Google, it seems, is acquiring Lytro. Yes, the company that made that crazy light field camera and then got out of photography to move into VR and cinema is being snapped up. In a deal which TechCrunch report to be worth either $40mil or $25mil, depending on who you ask, Google will pick up the company in an “asset sale”. Presumably, this will include the 59 patents related to light-field and imaging technology which Lytro owns.
$25-40 million sounds like a lot of money, but when you consider that Lytro received over $200 million in funding and the company was valued at about $360 million in 2017, it seems to fall a little short. Investors include Foxconn, GV, Greylock, Qualcomm and plenty more. TechCrunch also points out that Lytro only recently acquired VR game developers, Limitless.
It does seem like an ideal convergence of technologies, at least for Google and consumers. Exactly how Google will make use of the technology obtained in the deal is unclear. But given Google’s constant push into VR and computational imaging, we can be reasonably confident that it’ll be something that’ll blow 90% of people away whenever it’s announced. 9% will still be impressed but will wait until the second generation when it’s a little more refined. The final 1% just won’t see the point and will rant about it on Facebook.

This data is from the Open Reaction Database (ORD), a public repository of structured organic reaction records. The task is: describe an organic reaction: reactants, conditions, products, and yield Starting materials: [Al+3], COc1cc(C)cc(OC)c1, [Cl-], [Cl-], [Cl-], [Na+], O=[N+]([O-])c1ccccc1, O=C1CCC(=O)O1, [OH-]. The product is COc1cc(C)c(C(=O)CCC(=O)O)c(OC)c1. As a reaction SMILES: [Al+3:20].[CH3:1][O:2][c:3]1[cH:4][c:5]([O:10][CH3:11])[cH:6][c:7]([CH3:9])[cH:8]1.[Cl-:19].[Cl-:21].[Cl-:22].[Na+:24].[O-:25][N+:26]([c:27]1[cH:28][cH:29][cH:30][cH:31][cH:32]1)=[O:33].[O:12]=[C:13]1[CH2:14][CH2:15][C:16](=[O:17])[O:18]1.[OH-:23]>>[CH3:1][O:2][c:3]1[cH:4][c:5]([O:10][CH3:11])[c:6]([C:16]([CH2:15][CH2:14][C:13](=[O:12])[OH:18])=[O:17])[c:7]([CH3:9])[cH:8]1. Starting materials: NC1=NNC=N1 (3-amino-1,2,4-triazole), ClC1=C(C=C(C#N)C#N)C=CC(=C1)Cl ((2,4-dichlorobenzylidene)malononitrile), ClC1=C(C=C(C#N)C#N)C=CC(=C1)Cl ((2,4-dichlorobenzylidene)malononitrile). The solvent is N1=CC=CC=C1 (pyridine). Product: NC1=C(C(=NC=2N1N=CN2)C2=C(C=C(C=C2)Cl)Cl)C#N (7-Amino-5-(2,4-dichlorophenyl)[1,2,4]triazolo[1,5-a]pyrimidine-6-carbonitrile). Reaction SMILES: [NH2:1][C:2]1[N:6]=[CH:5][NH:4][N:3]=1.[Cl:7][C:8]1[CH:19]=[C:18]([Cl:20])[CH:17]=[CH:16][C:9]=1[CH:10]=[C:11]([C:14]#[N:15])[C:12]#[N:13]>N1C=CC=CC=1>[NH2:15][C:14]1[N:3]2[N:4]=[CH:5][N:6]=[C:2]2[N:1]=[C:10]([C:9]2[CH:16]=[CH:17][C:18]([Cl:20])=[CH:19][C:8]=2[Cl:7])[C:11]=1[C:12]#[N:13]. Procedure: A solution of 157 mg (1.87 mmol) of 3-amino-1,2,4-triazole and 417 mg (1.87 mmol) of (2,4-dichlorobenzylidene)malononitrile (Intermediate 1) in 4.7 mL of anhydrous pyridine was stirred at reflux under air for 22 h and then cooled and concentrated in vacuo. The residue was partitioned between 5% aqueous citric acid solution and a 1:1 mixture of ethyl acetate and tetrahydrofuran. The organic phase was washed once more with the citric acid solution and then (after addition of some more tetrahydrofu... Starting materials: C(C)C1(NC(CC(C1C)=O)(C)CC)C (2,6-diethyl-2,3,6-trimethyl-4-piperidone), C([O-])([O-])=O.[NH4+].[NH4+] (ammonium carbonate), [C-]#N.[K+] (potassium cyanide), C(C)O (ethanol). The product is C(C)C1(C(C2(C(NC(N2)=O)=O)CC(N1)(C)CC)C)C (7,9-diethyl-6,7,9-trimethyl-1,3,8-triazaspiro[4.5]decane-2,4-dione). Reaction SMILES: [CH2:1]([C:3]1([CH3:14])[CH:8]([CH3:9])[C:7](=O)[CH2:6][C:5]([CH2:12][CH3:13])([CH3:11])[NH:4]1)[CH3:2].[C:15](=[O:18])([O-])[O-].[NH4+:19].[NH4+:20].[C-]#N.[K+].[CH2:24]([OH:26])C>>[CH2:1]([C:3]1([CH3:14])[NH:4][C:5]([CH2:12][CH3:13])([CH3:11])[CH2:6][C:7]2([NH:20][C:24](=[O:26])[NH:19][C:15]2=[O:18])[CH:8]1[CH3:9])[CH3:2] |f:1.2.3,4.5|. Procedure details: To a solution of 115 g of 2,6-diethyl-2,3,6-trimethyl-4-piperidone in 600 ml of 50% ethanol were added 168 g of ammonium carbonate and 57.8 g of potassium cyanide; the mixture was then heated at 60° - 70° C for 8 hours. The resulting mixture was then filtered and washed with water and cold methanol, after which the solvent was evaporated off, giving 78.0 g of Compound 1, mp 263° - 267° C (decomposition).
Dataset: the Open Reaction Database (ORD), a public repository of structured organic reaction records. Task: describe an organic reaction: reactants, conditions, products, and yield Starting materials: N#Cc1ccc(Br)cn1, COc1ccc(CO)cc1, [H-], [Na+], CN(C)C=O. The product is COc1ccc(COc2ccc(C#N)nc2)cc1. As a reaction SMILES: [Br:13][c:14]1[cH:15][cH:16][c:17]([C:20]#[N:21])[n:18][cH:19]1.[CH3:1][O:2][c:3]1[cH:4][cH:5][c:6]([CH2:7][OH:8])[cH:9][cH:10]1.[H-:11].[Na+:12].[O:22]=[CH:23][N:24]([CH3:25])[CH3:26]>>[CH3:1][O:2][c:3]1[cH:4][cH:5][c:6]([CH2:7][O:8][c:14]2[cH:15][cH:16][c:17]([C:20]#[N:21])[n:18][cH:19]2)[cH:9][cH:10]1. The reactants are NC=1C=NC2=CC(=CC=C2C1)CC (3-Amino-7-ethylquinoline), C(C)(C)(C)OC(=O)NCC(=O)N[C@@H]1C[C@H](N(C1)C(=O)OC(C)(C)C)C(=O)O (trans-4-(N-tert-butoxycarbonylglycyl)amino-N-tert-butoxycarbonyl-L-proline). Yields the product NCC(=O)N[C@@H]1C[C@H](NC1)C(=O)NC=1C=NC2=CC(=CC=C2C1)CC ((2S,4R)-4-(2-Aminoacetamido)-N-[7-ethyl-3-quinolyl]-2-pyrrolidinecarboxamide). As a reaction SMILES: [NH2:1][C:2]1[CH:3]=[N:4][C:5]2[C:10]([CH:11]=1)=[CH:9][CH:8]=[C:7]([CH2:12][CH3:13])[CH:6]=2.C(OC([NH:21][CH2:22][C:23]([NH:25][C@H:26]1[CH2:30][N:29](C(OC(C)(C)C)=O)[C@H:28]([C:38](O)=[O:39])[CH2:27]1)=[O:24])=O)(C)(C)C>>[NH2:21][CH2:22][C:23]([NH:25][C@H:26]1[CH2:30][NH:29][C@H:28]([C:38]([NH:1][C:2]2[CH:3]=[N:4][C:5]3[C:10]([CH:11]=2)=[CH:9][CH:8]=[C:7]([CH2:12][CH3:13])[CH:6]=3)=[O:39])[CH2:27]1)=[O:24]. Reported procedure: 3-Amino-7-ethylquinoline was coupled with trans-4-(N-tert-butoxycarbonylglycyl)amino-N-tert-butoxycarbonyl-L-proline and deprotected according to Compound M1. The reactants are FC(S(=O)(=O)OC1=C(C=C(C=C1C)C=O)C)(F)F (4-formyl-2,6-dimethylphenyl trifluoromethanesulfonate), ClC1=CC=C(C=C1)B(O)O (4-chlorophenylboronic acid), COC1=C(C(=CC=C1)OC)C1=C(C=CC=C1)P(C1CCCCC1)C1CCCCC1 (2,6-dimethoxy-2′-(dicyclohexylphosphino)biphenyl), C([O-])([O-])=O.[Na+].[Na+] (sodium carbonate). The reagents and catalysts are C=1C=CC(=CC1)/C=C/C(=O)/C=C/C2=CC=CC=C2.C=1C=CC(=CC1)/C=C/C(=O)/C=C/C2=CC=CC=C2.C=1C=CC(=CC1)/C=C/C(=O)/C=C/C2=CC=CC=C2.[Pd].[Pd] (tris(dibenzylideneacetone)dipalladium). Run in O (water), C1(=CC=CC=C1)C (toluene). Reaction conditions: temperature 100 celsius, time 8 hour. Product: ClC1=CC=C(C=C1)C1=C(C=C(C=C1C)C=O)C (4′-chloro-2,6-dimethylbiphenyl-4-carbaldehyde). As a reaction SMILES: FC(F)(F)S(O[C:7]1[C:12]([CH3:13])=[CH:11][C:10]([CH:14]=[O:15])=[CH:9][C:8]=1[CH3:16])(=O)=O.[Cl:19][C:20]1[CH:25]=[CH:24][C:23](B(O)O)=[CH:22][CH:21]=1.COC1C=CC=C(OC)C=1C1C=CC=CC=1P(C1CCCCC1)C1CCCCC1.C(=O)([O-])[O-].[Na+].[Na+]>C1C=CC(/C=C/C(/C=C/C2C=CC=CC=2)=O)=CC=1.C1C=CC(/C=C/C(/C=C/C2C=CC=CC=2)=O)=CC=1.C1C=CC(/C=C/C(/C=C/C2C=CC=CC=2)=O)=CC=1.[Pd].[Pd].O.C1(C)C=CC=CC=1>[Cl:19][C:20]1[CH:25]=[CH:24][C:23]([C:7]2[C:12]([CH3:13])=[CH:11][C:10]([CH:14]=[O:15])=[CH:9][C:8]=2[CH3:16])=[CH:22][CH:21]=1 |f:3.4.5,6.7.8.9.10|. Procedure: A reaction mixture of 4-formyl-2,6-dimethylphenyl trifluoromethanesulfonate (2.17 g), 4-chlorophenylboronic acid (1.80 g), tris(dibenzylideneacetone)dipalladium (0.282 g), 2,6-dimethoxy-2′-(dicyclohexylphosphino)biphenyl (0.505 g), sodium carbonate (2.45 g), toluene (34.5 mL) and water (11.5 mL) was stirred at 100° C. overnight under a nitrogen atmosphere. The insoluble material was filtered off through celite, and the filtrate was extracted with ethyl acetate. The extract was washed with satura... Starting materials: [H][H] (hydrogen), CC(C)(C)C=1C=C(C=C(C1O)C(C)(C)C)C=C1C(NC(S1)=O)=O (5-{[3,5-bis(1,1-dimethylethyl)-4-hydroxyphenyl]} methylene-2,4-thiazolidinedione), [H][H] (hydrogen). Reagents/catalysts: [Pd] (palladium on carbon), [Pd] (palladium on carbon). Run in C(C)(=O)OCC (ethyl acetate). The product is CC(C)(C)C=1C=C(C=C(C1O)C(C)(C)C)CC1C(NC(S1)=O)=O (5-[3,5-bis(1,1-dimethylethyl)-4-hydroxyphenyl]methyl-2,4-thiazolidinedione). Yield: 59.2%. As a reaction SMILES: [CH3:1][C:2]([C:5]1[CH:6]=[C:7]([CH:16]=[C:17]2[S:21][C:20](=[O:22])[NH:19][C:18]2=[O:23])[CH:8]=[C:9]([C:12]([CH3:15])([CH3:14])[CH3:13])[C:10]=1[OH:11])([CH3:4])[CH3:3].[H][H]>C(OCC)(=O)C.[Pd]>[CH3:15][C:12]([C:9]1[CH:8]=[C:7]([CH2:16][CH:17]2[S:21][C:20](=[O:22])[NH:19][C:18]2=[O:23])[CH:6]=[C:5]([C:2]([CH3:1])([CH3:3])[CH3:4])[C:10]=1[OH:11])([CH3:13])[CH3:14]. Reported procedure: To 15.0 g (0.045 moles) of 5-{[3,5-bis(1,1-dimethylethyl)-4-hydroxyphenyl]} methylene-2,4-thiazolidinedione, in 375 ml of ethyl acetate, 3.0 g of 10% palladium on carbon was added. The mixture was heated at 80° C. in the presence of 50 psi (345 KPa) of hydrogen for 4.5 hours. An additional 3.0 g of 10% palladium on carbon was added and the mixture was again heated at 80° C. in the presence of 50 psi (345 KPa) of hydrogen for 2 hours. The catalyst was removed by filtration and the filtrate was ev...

That’s the way things usually go, and it’s how things went with Lytro when they released their first light-field camera. Then, when the second generation came, people took a more serious look. And they might’ve actually done quite well in the photography world, had they not pulled out of it shortly after.
Whatever comes of this deal, it will be interesting. I’m curious to see how this might affect the inroads Lytro has made into Hollywood. Will it fork off as a separate company? Will it simply be abandoned? Or will Google start getting into movie production cameras and visual effects, too?